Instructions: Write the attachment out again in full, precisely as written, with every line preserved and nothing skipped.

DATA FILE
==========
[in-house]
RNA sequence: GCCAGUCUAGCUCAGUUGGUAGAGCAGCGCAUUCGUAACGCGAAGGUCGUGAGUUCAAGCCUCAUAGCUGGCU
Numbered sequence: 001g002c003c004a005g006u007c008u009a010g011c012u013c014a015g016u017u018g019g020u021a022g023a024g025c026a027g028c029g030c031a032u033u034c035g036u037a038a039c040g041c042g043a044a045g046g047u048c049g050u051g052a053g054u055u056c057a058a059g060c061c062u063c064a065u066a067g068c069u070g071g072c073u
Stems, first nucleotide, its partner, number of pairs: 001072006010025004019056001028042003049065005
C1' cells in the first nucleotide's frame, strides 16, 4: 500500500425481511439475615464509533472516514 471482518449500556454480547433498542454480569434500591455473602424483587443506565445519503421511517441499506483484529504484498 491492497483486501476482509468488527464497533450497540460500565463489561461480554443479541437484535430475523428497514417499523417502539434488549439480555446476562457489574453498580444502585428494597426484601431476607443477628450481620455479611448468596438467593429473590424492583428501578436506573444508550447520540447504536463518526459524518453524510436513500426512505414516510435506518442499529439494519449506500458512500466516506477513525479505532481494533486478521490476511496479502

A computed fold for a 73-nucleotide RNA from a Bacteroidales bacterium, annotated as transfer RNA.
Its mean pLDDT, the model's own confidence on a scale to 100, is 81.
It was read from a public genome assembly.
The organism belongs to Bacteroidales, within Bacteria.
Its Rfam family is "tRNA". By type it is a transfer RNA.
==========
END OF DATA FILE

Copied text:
[in-house]
RNA sequence: GCCAGUCUAGCUCAGUUGGUAGAGCAGCGCAUUCGUAACGCGAAGGUCGUGAGUUCAAGCCUCAUAGCUGGCU
Numbered sequence: 001g002c003c004a005g006u007c008u009a010g011c012u013c014a015g016u017u018g019g020u021a022g023a024g025c026a027g028c029g030c031a032u033u034c035g036u037a038a039c040g041c042g043a044a045g046g047u048c049g050u051g052a053g054u055u056c057a058a059g060c061c062u063c064a065u066a067g068c069u070g071g072c073u
Stems, first nucleotide, its partner, number of pairs: 001072006010025004019056001028042003049065005
C1' cells in the first nucleotide's frame, strides 16, 4: 500500500425481511439475615464509533472516514 471482518449500556454480547433498542454480569434500591455473602424483587443506565445519503421511517441499506483484529504484498 491492497483486501476482509468488527464497533450497540460500565463489561461480554443479541437484535430475523428497514417499523417502539434488549439480555446476562457489574453498580444502585428494597426484601431476607443477628450481620455479611448468596438467593429473590424492583428501578436506573444508550447520540447504536463518526459524518453524510436513500426512505414516510435506518442499529439494519449506500458512500466516506477513525479505532481494533486478521490476511496479502

A computed fold for a 73-nucleotide RNA from a Bacteroidales bacterium, annotated as transfer RNA.
Its mean pLDDT, the model's own confidence on a scale to 100, is 81.
It was read from a public genome assembly.
The organism belongs to Bacteroidales, within Bacteria.
Its Rfam family is "tRNA". By type it is a transfer RNA.